Learn more about motivation!
“I believe that as a society, we need to discuss math, face it head-on, and encourage human interactions that provide children with the motivation to master it. We can start to develop social discourse about math by encouraging all children, from a very early age, to speak the language of mathematics.” —Robert Sun
"Social Math: Why Speaking Math To Others Is Essential" by Robert Sun
Philadelphia Archdiocese students were excited to attend a First In Math award ceremony in June celebrating their incredible success in the program. “So proud of our students and schools!” —Sister Edward Quinn, Director of Elementary Curriculum
Looking back at the School District of Philadelphia’s 2015 First In Math award ceremony in June—these students from Baldi Middle School sure seem like they are having fun!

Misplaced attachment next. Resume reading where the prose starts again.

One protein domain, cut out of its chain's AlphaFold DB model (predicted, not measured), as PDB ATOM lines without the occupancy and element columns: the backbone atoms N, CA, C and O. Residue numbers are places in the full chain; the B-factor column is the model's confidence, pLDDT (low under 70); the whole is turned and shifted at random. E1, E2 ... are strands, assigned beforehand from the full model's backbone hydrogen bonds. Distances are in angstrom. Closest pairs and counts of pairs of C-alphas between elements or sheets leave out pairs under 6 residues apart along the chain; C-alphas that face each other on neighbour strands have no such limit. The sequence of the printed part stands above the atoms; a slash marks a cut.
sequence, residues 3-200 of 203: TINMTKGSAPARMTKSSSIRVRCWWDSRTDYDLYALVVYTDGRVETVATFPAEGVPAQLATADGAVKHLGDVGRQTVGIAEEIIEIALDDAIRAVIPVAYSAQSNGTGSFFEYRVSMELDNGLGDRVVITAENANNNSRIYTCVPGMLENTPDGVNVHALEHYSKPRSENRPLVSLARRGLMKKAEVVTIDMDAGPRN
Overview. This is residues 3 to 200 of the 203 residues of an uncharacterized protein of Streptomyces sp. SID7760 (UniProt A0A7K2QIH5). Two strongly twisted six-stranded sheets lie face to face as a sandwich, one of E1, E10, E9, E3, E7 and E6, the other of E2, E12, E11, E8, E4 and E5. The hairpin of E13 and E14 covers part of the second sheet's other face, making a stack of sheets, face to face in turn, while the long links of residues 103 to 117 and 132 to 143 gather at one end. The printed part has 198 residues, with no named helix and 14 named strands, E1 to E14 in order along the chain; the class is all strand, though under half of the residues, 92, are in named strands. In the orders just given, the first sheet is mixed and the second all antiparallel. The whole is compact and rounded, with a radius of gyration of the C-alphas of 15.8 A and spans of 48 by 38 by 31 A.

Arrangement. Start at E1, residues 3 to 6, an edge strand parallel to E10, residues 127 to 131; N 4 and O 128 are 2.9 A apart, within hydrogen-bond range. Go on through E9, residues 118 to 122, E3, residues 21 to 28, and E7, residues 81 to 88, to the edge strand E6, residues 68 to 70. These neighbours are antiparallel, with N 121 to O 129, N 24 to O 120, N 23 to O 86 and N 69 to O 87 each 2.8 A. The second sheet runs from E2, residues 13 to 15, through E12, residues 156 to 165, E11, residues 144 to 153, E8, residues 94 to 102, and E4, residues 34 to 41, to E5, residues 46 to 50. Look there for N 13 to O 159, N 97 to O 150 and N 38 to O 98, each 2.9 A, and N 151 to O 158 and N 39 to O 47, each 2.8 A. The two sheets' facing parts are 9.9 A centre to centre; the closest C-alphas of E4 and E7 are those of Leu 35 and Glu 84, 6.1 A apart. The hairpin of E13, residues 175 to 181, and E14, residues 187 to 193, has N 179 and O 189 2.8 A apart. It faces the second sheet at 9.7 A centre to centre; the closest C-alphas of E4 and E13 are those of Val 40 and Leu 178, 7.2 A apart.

“When we speak the common language of math with vibrancy and passion, we inspire our children to explore and pursue the rich opportunities offered in this essential and universal form of communication.” —Robert Sun
Welcome again to our Summer Photo Series. We hope you are enjoying your summer vacation! In June, these Mathletes had fun volunteering to help out at the School District of Philadelphia’s 2015 First In Math award ceremony.
FAIRFIELD, IA—Pence Elementary fourth-grader, Joshua Cardis, ranks #1 among all fourth-graders in Iowa, and #2 among first- through eighth-grade participants in the First In Math online program. He also ranks #41 among all fourth-graders nationally!